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J.D. Blevins is Amphibious Group One’s new command master chief.

J.D. Blevins is Amphibious Group One’s new command master chief. (Greg Tyler / S&S)

SASEBO NAVAL BASE, Japan — The new command master chief for Amphibious Group One says “conduct assurance” — good behavior — among more than 2,600 sailors in his charge is in good shape, and he plans to keep it that way.

It doesn’t hurt that Master Chief Petty Officer J.D. Blevins has detailed knowledge of the force and the area: Of the 27 years he’s spent in the Navy, about five have been spent in Sasebo.

And he didn’t have far to move when assuming the post; he simply stepped off USS Fort McHenry and strolled down the India Basin pier to his new office.

Before being named the base’s top enlisted leader, Blevins, 44, had been Fort McHenry’s command master chief since January 2003 and also had served in Sasebo from 1998 through 2001 as senior enlisted leader on the USS Belleau Wood, which the USS Essex replaced.

“Right now, probably of all the issues I am working with concerning our sailors here in Sasebo, the No. 1 is conduct assurance,” he said Tuesday.

“I came back recently from a deployment with the Fort McHenry, and everywhere we’d go … and on all the ships making port visits … it’s hammered on heavily that if you go out on liberty, there are a set of rules that you have to follow,” he said. “If you break those rules, you’ll pay the price.”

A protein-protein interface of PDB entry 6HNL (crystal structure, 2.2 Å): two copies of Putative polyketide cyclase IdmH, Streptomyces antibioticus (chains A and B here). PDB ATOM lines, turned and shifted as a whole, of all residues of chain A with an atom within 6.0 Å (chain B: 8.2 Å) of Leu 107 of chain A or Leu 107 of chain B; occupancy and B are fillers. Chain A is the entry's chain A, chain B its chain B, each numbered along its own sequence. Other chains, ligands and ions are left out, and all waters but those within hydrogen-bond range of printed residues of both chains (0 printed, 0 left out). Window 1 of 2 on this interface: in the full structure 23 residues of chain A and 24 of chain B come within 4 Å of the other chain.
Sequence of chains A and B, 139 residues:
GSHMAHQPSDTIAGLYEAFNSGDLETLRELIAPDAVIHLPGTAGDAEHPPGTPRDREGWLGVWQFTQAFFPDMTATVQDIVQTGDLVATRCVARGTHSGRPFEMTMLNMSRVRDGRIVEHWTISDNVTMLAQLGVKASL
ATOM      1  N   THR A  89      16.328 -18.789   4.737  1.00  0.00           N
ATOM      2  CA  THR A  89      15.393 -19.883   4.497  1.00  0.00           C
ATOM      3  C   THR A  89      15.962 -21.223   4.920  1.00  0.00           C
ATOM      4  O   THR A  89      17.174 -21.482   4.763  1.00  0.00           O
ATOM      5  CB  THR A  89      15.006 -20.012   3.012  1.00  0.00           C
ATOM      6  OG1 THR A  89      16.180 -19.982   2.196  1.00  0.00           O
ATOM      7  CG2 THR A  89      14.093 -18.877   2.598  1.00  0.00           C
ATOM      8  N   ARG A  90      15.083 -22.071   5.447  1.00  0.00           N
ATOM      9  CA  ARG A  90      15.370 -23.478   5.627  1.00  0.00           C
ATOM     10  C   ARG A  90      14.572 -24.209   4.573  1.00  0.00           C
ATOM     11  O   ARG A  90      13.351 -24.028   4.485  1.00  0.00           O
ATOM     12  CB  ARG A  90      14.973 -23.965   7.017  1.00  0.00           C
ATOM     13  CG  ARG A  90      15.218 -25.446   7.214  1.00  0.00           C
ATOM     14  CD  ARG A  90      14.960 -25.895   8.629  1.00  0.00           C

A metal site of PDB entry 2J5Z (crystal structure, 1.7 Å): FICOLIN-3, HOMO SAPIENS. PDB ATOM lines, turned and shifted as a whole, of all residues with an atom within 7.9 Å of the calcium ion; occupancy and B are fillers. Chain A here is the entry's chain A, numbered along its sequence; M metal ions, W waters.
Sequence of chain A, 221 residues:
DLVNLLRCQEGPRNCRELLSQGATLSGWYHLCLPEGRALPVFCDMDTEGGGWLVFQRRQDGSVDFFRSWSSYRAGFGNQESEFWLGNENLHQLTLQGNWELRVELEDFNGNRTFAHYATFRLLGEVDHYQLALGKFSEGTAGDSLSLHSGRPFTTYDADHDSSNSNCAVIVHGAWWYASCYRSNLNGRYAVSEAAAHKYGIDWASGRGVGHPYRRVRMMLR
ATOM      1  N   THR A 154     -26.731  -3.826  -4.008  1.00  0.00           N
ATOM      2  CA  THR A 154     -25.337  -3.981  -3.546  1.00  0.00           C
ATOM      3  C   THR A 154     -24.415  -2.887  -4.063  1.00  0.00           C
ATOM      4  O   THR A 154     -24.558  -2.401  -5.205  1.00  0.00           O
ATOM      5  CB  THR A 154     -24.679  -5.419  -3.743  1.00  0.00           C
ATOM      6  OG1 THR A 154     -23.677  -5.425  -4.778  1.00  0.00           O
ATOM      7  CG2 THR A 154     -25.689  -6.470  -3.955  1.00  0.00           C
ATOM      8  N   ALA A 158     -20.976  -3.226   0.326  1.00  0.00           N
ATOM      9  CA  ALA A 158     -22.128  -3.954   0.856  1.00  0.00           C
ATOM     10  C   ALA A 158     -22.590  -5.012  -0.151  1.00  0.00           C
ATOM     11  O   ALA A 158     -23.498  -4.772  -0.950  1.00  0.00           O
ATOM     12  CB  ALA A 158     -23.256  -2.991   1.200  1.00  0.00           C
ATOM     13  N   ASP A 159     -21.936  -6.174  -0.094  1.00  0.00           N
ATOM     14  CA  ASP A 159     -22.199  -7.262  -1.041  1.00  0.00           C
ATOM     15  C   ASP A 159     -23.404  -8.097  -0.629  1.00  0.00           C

Sailors must follow the Navy’s civilian clothes policy restricting certain unflattering or revealing dress, obey local laws, be sensitive to local culture and follow regulations pertaining to any other liberty rules that might apply, such as a curfew.

Blevins said the behavior emphasis isn’t because incidents and complaints involving Sasebo’s sailors are increasing. In fact, he said, initiatives such as the Exceptional Sailor Program have curbed incidents.

“If Sasebo maintains the record we have now, as far as the behavior that’s required of a sailor, I think we have no problems to worry about,” Blevins said. “Also, when we go overseas and are in port, we have an excellent record … with sailors representing the Navy the way we want them to represent us.”

The behavior emphasis, he said, is strong overseas because “unlike in the [United] States, where [crew from] those ships can just blend into the community, you can’t blend into the community here.”

When an incident occurs it’s not considered as a reflection “on an individual being a knucklehead,” the command master chief added. “It comes across as, ‘Look at that sailor. Look at that American sailor.’ That’s what they see.”

As to upcoming ship activities, he said the Fort McHenry will take part in Cooperation Afloat Readiness and Training exercise later this year and Essex is preparing for an inspection. Otherwise, the ships may remain in port for the near future — something always subject to change.

Master Chief Petty Officer Tom Howard, command master chief for Commander U.S. Naval Forces, Japan, is Blevins’ predecessor.

“Master Chief Howard did a great job here and brought this job a long way,” Blevins said. “I hope I can do as well as he did at this position.”


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